The government has decided to merger three banks – Bank of Baroda, Dena Bank and Vijaya Bank — to reduce the amount of capital it needs to put into these banks and help clean their balance sheets. The three merged state-owned banks will the third-largest lender after State Bank of India and HDFC Bank. The name of the merged entity and the share-swap ratio will be decided soon. Bank unions, however, were quick to oppose the merger.
While Dena Bank has been placed under the prompt corrective action framework by Reserve Bank of India with restriction on lending, Vijaya Bank is among the only two lenders to have reported a profit in 2017-18. As a percentage of total assets, Dena Bank has the highest net non-performing assets at 11.04% while Vijaya Bank has 4.10% and Bank of Baroda 5.4%. The weaknesses of Dena Bank are being diluted by pooling them with the strengths of the other two.
The merger of the three banks is a signal for further consolidation among the 17 state-owned banks that have seen spiraling non-performing assets. One of the reasons to merger these three banks were that they use the same software – Finacle from Infosys making the task of merging the technology platforms and back-ends easier. In the past, the government merged State Bank of India’s associate banks with the parent and let Life Insurance Corporation take over the debt-ridden IDBI Bank.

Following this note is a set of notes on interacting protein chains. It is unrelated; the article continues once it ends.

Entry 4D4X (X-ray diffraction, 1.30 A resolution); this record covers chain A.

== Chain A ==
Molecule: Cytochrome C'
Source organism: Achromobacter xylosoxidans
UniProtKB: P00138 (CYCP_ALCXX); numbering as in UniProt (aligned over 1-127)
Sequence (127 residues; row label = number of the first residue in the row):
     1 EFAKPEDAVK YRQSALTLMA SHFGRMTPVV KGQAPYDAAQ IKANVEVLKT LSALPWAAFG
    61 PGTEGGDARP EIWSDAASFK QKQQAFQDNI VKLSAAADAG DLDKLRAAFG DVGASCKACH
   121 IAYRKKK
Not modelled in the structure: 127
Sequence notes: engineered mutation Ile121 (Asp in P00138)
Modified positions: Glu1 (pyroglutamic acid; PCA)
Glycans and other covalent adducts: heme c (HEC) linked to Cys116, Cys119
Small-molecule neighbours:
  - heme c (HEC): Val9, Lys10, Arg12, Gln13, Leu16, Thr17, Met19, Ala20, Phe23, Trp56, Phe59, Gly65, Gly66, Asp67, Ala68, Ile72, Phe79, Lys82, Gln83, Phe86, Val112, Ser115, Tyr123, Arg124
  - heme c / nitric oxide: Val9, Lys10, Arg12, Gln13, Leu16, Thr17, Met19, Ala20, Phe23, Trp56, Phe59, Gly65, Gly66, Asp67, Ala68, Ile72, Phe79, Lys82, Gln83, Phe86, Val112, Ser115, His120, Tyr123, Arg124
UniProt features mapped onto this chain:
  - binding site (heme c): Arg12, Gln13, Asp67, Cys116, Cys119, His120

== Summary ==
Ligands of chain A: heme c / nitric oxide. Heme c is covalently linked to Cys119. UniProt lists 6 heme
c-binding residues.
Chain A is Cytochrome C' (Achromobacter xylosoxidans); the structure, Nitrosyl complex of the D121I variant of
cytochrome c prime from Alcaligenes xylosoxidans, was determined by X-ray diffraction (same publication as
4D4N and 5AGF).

The three concerns expressed by investors are about the quality of Dena Bank’s book, distraction from the growth journey for Bank of Baroda and Vijaya Bank and whether the merged entity will be able to raise capital. There are also concerns that whether Bank of Baroda will get distracted to the point that growth will suffer in the long-run. Any merger of such a type will raise these doubts. The answer will be in proper integration process. The merger proposal will first need to be approved by the board of directors of the three banks. The government will then prepare an amalgamation scheme, which will need to be approved by the cabinet and Parliament.
In general, challenges on asset quality and profitability, erosion in networth and high dependence on government for capital support continues to hamper the growth aspirations of state-owned banks, especially under the RBI’s prompt corrective action framework. In fact, state-owned banks account for over 80% of the Rs 10.4 lakh crore of non-performing assets in the banking system as on June 30, 2018, and reported aggregated losses of Rs 1 lakh crore for the past five quarters.
The combined entity: Gaining scale
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